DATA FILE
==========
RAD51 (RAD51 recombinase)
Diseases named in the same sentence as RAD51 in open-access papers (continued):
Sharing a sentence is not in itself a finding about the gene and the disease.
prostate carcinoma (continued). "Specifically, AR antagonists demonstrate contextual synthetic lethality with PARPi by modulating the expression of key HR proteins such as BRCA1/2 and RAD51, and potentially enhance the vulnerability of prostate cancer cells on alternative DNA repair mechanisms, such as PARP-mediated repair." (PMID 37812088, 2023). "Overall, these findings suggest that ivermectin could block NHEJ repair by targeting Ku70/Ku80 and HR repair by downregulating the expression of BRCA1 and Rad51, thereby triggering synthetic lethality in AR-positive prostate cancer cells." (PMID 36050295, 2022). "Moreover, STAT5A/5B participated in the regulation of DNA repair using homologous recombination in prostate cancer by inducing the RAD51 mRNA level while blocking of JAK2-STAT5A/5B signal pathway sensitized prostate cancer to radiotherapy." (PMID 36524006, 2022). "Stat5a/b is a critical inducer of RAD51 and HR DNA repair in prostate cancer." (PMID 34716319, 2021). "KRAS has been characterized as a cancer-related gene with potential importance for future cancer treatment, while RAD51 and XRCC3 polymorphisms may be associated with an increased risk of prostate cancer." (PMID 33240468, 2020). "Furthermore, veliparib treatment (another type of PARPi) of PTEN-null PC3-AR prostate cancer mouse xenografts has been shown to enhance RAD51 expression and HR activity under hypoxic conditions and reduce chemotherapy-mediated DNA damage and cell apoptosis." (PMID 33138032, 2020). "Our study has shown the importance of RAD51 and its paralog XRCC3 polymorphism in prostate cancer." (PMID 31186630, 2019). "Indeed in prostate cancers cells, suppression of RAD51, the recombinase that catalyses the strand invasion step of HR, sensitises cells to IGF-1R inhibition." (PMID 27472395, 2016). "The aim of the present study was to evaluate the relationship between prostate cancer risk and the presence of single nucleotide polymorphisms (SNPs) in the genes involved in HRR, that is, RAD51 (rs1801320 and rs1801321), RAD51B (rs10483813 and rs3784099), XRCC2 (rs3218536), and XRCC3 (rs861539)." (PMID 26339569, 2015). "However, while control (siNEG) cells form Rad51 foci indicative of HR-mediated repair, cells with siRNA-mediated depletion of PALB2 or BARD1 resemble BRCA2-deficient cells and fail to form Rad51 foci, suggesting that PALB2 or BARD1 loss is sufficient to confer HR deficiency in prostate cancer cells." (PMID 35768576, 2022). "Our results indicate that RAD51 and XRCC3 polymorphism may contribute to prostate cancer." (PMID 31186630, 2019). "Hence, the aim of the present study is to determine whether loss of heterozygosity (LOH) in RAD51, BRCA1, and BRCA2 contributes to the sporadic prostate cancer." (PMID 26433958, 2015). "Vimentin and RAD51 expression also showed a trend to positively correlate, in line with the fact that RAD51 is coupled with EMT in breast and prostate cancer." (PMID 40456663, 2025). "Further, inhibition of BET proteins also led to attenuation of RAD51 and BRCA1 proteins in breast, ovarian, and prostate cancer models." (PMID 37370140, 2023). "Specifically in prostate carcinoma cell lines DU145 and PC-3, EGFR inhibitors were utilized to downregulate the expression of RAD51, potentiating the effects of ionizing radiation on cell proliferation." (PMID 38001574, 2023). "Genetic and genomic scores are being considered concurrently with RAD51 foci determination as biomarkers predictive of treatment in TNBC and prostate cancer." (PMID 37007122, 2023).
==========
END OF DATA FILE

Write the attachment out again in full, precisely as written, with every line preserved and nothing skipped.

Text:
RAD51 (RAD51 recombinase)
Diseases named in the same sentence as RAD51 in open-access papers (continued):
Sharing a sentence is not in itself a finding about the gene and the disease.
prostate carcinoma (continued). "Specifically, AR antagonists demonstrate contextual synthetic lethality with PARPi by modulating the expression of key HR proteins such as BRCA1/2 and RAD51, and potentially enhance the vulnerability of prostate cancer cells on alternative DNA repair mechanisms, such as PARP-mediated repair." (PMID 37812088, 2023). "Overall, these findings suggest that ivermectin could block NHEJ repair by targeting Ku70/Ku80 and HR repair by downregulating the expression of BRCA1 and Rad51, thereby triggering synthetic lethality in AR-positive prostate cancer cells." (PMID 36050295, 2022). "Moreover, STAT5A/5B participated in the regulation of DNA repair using homologous recombination in prostate cancer by inducing the RAD51 mRNA level while blocking of JAK2-STAT5A/5B signal pathway sensitized prostate cancer to radiotherapy." (PMID 36524006, 2022). "Stat5a/b is a critical inducer of RAD51 and HR DNA repair in prostate cancer." (PMID 34716319, 2021). "KRAS has been characterized as a cancer-related gene with potential importance for future cancer treatment, while RAD51 and XRCC3 polymorphisms may be associated with an increased risk of prostate cancer." (PMID 33240468, 2020). "Furthermore, veliparib treatment (another type of PARPi) of PTEN-null PC3-AR prostate cancer mouse xenografts has been shown to enhance RAD51 expression and HR activity under hypoxic conditions and reduce chemotherapy-mediated DNA damage and cell apoptosis." (PMID 33138032, 2020). "Our study has shown the importance of RAD51 and its paralog XRCC3 polymorphism in prostate cancer." (PMID 31186630, 2019). "Indeed in prostate cancers cells, suppression of RAD51, the recombinase that catalyses the strand invasion step of HR, sensitises cells to IGF-1R inhibition." (PMID 27472395, 2016). "The aim of the present study was to evaluate the relationship between prostate cancer risk and the presence of single nucleotide polymorphisms (SNPs) in the genes involved in HRR, that is, RAD51 (rs1801320 and rs1801321), RAD51B (rs10483813 and rs3784099), XRCC2 (rs3218536), and XRCC3 (rs861539)." (PMID 26339569, 2015). "However, while control (siNEG) cells form Rad51 foci indicative of HR-mediated repair, cells with siRNA-mediated depletion of PALB2 or BARD1 resemble BRCA2-deficient cells and fail to form Rad51 foci, suggesting that PALB2 or BARD1 loss is sufficient to confer HR deficiency in prostate cancer cells." (PMID 35768576, 2022). "Our results indicate that RAD51 and XRCC3 polymorphism may contribute to prostate cancer." (PMID 31186630, 2019). "Hence, the aim of the present study is to determine whether loss of heterozygosity (LOH) in RAD51, BRCA1, and BRCA2 contributes to the sporadic prostate cancer." (PMID 26433958, 2015). "Vimentin and RAD51 expression also showed a trend to positively correlate, in line with the fact that RAD51 is coupled with EMT in breast and prostate cancer." (PMID 40456663, 2025). "Further, inhibition of BET proteins also led to attenuation of RAD51 and BRCA1 proteins in breast, ovarian, and prostate cancer models." (PMID 37370140, 2023). "Specifically in prostate carcinoma cell lines DU145 and PC-3, EGFR inhibitors were utilized to downregulate the expression of RAD51, potentiating the effects of ionizing radiation on cell proliferation." (PMID 38001574, 2023). "Genetic and genomic scores are being considered concurrently with RAD51 foci determination as biomarkers predictive of treatment in TNBC and prostate cancer." (PMID 37007122, 2023).